Serving Israel, At A Cost
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Serving Israel, At A Cost

Growing numbers of Arabs performing national service face ostracism in their own communities.

Hadassah Ein Karem hospital in Jerusalem. Getty Images
Hadassah Ein Karem hospital in Jerusalem. Getty Images

Jerusalem — Leen Jaber is in high demand in the hematological oncological day ward at Hadassah-Ein Kerem.

“Leen, can you translate?” a Hebrew-speaking nurse asks before treating an Arabic-speaking patient.

“Leen, can you catch him?” asks a social worker, gazing down the corridor at the bald toddler rushing around on a riding toy.

When she’s not translating or catching, Jaber – who speaks fluent Hebrew as well as Arabic – goes from one family to the next, Muslim, Christian, Jewish and Druze, offering them encouragement and a sympathetic ear.

Jaber, 19, is one of Israel’s growing number of non-Jewish Sherut Leumi (National Service) volunteers. Most are Arab citizens of Israel, with a small but determined group of non-Israeli Arabs from East Jerusalem.

Contrary to what many Israelis believe, Israel National Service isn’t just for religious 18-year-old girls who opt out of army service. In 2006 Sherut Leumi opened offices in the Arab sector to assist non-Jews who wish to perform National Service.

Today there are 4,500 non-Jews doing Sherut Leumi (up from 600 in 2010), including 100 from East Jerusalem who do not have Israeli citizenship. Seventy percent are Muslim, the rest being Druze, Christian or Circassian.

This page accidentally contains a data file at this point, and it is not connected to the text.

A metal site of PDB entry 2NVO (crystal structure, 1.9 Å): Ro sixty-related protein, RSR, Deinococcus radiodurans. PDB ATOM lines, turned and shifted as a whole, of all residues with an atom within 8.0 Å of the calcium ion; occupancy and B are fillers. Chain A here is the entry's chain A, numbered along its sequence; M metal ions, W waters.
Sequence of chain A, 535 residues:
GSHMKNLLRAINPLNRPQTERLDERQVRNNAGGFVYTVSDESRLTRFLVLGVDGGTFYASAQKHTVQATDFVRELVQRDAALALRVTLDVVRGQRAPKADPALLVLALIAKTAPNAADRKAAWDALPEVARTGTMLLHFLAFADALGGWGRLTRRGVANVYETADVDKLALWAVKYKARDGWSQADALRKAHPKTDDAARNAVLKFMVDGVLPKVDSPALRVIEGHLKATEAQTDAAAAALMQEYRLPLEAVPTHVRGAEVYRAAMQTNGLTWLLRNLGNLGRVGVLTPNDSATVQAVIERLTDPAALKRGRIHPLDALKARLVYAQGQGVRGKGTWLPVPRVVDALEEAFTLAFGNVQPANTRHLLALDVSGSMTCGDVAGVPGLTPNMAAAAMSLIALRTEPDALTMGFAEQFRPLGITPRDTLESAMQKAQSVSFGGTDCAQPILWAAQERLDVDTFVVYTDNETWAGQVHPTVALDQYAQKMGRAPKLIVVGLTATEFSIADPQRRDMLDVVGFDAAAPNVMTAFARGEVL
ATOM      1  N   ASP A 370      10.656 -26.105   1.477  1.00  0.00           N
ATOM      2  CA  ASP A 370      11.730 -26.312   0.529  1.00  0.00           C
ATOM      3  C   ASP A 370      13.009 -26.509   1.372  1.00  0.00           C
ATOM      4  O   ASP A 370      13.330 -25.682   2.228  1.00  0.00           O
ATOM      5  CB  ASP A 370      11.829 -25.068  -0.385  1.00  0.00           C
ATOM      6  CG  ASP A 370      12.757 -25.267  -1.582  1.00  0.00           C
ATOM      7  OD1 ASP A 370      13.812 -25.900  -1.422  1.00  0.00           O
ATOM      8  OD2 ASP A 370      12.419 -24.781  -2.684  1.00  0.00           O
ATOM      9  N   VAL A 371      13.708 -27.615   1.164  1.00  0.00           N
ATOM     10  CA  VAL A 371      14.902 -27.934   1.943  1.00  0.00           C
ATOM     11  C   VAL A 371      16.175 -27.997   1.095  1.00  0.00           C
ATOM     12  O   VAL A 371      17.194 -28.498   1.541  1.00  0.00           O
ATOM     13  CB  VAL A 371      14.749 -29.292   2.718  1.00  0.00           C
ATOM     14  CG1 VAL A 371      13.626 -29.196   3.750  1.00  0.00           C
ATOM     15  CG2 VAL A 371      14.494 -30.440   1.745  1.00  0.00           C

They join 8,500 religious Zionists (the vast majority of them women), 1,500 ultra-Orthodox men, 700 at-risk youths and 100 youths with criminal records. About 85 percent of Arab volunteers serve within their own communities, performing health care, working with children or the elderly, in social service agencies, in education.

The remaining 15 percent choose to assist Arabic-speakers in hospitals, courtrooms and police departments, among other venues in the non-Arab sector.

Volunteers can sign up for one or two years. Jaber, who comes from Abu Gosh, an Arab town between Jerusalem and Tel Aviv that was loyal to Israel during the 1948 War of Independence, served in the police the first year and at Hadassah the second.

In between tasks at the day ward, Jaber said she was motivated to join Sherut Leumi “first of all to serve my country. My father is a policeman and he encouraged me to apply when I graduated from high school. A lot of my friends do Sherut Leumi.”

Jaber, who like other Sherut Leumi volunteers receives about $200 per month and a free bus pass, feels she is making a difference.

“If I weren’t here families that speak only Arabic, including ones from Gaza, would find it difficult to communicate with Hebrew-speaking staffers. And it’s nice to make the kids smile.”

Some, perhaps many, of the other volunteers are motivated less by the desire to serve Israel as a country than by the desire to help their Arabic-speaking communities. Another incentive: financial grants – nearly $3,000 per year of service, enough to cover a year’s tuition at an Israeli university – once they complete their volunteer service.

Few Arab communities are as welcoming to Sherut Leumi volunteers as Abu Ghosh, and some are openly hostile, Sar Shalom Jerby, director of Sherut Leumi, acknowledged.

“An Arab Knesset member called those who join the IDF or do Sherut ‘collaborators,’ and one volunteer had his windows smashed. Some have received threats,” Jerby said.

“Unfortunately part of the Arab leadership is opposed to any service to the state,” Jerby said. “They claim Sherut volunteers assist the IDF and must wear IDF uniforms. The truth is that there’s no connection to the IDF, there are no weapons.”